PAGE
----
Brandenburg Gate, Germany


An enduring symbol of a nation

Expedition Overview
CyArk partnered with the Landesdenkmalamt Berlin and the Institute of Photogrammetry at the University of Stuttgart to scan Brandenburg Gate as well as the entire Pariser Platz in 2015 in preparation for Germany’s 25th anniversary of reunification. Using LiDAR technology and photogrammetry, the site was digitally recorded to complement a historical archive of documentation and conservation materials housed in Berlin's Senatsverwaltung für Stadtentwicklung und Umwelt (Senate House for Urban Development and Environment). The project was completed through the generous support of Iron Mountain. 
Introducing the Brandenburg Gate
For over 200 years, Brandenburg Gate has been an icon for a transforming German identity. Brandenburg Gate was commissioned by Prussian Emperor Frederick William II, to represent peace at the end of the 18th Century.  When Napoleon invaded Berlin in 1806, he sacked the bronze quadriga and took it back to Paris.  After Napoleon’s defeat, the quadriga was returned, with an added Iron Cross to commemorate the victory. The gate became a central symbol for the Nazi Party, only to become inaccessible for years to come after the demise of the Nazis and the division of Germany. It was walled off from both sides with concrete and barbed wire when Germany, and consequently, Berlin, was divided into two. However, with the fall of the German Democratic Republic, better known was East Germany, in 1989, the Brandenburg Gate has again become central in symbolizing a reunited country.
A Neoclassical Masterpiece
Completed in 1791 by architect Carl Gotthard Langhans and sculptor Johann Gottfried Schadow,  Brandenburg Gate immediately became one of the most recognizable structures in Berlin. Langhans modeled the Brandenburg Gate on the Propylaea, the entrance gate to the Athenian Acropolis, which includes Doric columns, a capped pediment, and adjoining temples. In the small temple to the left of the Brandenburg Gate which once served as a guardhouse, there is a small statue of Mars, the Roman god of War, sheathing his sword, and thereby, bringing war to an end.
Symbolism on the Gate
Originally the bronze quadriga that crowns the gate was a depiction of Eirene, the goddess of peace. Her iconography included a scepter of leadership and a wreath of olive leaves. However, after the sculpture was captured by Napoleon and returned some years later, the goddess was refashioned. By placing the Iron Cross inside the wreath and topping it with the Prussian Black Eagle, the goddess no longer represented peace, but military victory. Although the iconography of the goddess statue changed from peace to victory not long after it was built, the relief sculptures on the Gate still reflect the original message of peace. The panel below the bronze quadriga depicts the goddess Eirene surrounded by the personifications of virtues such as Friendship, Joy, and Public Policy.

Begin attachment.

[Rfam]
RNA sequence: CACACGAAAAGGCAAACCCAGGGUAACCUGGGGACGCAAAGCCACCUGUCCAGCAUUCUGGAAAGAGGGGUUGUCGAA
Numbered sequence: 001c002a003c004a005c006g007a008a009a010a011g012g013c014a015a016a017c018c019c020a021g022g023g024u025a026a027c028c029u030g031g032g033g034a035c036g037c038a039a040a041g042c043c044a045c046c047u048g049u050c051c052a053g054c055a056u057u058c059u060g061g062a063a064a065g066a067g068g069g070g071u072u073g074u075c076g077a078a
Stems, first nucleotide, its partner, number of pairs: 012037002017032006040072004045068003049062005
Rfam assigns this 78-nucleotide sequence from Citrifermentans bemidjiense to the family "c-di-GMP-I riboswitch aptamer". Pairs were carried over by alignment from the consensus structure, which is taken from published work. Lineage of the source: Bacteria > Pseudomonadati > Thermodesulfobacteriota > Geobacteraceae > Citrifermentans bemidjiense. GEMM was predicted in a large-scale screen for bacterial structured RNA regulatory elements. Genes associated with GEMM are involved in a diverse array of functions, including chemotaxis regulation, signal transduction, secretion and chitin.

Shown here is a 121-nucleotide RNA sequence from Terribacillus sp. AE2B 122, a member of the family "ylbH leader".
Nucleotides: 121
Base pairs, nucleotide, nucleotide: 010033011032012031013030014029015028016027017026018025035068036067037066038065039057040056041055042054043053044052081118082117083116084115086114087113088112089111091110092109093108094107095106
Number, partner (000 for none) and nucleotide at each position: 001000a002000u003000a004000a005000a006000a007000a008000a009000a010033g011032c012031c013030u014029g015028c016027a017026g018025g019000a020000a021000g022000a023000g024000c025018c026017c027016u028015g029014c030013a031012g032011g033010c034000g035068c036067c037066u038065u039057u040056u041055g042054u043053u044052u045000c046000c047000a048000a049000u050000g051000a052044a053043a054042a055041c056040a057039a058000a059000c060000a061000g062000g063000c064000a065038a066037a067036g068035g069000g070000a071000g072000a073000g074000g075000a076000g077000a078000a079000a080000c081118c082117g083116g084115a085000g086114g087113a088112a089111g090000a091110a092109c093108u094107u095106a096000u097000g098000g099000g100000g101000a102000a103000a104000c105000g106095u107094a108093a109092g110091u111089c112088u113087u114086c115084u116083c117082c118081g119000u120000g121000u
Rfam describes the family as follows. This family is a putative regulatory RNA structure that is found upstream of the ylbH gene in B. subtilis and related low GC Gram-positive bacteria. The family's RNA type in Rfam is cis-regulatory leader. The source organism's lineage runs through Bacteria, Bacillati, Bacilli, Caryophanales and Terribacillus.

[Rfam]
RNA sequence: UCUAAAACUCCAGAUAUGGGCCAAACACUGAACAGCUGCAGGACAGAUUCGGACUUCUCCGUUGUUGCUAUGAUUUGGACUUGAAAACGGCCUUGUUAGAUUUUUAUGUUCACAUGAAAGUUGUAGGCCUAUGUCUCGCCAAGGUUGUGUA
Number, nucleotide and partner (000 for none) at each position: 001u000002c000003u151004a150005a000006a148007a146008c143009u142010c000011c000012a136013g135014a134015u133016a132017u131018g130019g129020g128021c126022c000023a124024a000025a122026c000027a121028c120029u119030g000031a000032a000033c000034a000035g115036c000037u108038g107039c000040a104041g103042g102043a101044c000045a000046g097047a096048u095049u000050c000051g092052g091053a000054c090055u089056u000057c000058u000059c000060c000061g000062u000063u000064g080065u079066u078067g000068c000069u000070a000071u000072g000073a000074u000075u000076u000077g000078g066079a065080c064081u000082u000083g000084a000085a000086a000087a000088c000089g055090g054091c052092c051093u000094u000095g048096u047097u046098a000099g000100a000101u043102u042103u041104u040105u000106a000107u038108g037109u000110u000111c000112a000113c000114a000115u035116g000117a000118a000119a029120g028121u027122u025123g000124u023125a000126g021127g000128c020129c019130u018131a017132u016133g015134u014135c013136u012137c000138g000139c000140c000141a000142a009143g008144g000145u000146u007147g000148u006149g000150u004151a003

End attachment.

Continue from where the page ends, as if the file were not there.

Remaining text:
Summary of Data Captured

This project resulted in the following data which is now freely available for non-commercial use.

Areas with LiDAR documentation are indicated in grey. Areas with photogrammetry are indicated in yellow.

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Credits: Story

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This project was made possible through the following partners:

Landesdenkmalamt Berlin

Institute for Photogrammetry

Iron Mountain

Credits: All media
The story featured may in some cases have been created by an independent third party and may not always represent the views of the institutions, listed below, who have supplied the content.
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